Reviving Galveston: After 50 years of neglect, Scholes Field gets new life via economic development

COVER Reviving Galveston After 50 years of neglect, Scholes Field gets new life via economic development By John F. Infanger, Editorial Director GALVESTON, TX - An old joke among general aviation airport managers is that one...


COVER

Reviving Galveston

After 50 years of neglect, Scholes Field gets new life via economic development

By John F. Infanger, Editorial Director

Galveston, TXGALVESTON, TX - An old joke among general aviation airport managers is that one either repaves the pavement or mows it more often. At Scholes International Airport here, lawn mowers have ruled for decades when it came to pavement maintenance. No more. With a new political climate and an emphasis on economic growth across this island city some 50 miles south of Houston, the airport is undergoing a revitalization that will soon kick into high gear, following enactment of a tax increment reinvestment zone that is projected to generate some $12-15 million for the airfield over the next 30 years.

The obstacles facing airport management at Galveston go beyond the stereotypical lack of support from the community. They include being blackballed by the Federal Aviation Administration and the Texas Department of Transportation, which operates under the block grant program, for infrastructure development. The reason: The city failed to live up to a commitment to match Airport Improvement Program funds, losing an FAA grant and essentially leaving the airport in limbo on any initiative to rebuild the airfield. Even worse, it brought on an audit by the U.S. DOT Inspector General's office. In turn, that led to documentation that the city was failing to pay rent on facilities it was utilizing at the airport. In other words, revenue diversion.

All that, as they say, is water under the bridge. Today, Scholes Inter-national is on its way to becoming a first-class business airport, which considering its level of business-related activity is perhaps where it should have been all along.

For despite the lack of infrastructure development and maintenance through the years, Scholes Field has maintained an impressive level of business activity, spurred primarily by oil patch operations in the Gulf of Mexico.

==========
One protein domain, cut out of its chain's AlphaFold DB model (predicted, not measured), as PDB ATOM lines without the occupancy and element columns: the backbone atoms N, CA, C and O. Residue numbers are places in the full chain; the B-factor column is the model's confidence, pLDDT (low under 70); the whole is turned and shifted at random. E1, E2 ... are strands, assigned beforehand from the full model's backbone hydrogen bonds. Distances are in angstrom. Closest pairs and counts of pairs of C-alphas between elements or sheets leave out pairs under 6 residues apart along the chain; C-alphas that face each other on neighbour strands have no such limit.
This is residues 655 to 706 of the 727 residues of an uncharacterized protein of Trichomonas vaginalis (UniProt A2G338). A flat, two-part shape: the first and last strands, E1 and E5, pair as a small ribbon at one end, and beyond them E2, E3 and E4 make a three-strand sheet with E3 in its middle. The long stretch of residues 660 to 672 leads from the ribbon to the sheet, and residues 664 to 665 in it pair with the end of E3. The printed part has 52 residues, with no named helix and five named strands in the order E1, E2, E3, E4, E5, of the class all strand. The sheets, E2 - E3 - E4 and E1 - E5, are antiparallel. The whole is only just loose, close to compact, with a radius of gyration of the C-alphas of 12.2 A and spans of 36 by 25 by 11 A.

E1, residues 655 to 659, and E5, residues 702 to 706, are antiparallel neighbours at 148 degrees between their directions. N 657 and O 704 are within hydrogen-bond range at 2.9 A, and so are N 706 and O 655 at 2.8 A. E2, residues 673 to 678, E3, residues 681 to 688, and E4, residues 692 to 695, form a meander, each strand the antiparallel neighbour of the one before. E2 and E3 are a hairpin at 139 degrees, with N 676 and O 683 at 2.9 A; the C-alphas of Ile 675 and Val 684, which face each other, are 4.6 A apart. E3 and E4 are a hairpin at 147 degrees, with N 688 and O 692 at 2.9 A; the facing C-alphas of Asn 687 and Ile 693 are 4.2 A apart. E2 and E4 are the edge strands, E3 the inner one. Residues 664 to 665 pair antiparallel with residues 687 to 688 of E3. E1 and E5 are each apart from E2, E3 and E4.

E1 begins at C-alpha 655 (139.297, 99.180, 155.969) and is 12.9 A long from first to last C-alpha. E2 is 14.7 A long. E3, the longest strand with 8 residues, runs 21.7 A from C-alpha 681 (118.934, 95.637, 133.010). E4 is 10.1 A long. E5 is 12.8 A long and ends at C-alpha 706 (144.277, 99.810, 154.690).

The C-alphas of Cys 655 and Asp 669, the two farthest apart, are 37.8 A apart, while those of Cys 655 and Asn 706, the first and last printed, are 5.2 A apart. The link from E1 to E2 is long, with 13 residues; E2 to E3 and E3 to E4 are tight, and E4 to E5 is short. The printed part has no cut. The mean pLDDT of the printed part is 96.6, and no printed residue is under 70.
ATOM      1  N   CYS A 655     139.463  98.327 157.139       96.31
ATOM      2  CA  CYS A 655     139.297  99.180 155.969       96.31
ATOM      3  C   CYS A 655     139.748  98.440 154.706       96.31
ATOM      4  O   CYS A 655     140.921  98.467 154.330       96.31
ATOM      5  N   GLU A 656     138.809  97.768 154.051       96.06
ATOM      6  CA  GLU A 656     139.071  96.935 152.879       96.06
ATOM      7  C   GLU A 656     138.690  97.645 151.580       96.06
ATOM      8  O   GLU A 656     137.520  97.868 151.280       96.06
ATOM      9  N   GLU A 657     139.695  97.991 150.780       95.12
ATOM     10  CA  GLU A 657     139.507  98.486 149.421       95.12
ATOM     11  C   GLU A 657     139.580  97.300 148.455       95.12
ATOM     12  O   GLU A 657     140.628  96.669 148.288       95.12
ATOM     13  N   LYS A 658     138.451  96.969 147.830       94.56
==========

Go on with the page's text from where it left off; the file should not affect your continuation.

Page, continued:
At the same time, the politics of Galveston have changed significantly in recent years, as the local populace has sought to reinvigorate the economy which for a long time had been somewhat stagnant. It is, in retrospect, an extension of the economic growth that has been occurring throughout South Texas over the past two decades.

Hud Hopkins
Hud Hopkins

A History of Activity
Despite the lack of infrastructure development at this airport for some 50 years, its proximity to the oil rigs in the Gulf along with its location on an island that carries with it much history has kept the field somewhat vibrant in spite of political winds that often failed to appreciate the role the airport played in the local economy.

According to airport director Hud Hopkins, who arrived here in 1994 fresh out of Texas A&M University, seven offshore oil companies are based at Scholes Field, with some 50 based helicopters and more than 200 fixed wing aircraft. In all, the airport handles some 104,000 operations annually.

Says Hopkins, "We're turning and burning with helicopters out here. We have everything from a 206 to F91s." He estimates that between 70 and 80 percent of all operations are helicopter related, serving the rigs that drill for oil and gas offshore.

Yet, Hopkins points out that minimal attention was paid to maintaining the airfield since the late 1940s, primarily due to the political climate that saw little need to invest in the airport. However, in the mid-1990s, the political winds began to change for the community as a whole, as new economic development initiatives began to take hold.

The Turnaround
Since becoming director, Hopkins has focused on educating the city, which owns and operates the airport with the assistance of an advisory committee, and community groups about the value of the airport. Along with the matching funds debacle and subsequent DOT Inspector General's audit (see sidebar), the city has come to recognize the role the airport plays in ongoing business activity on the island.

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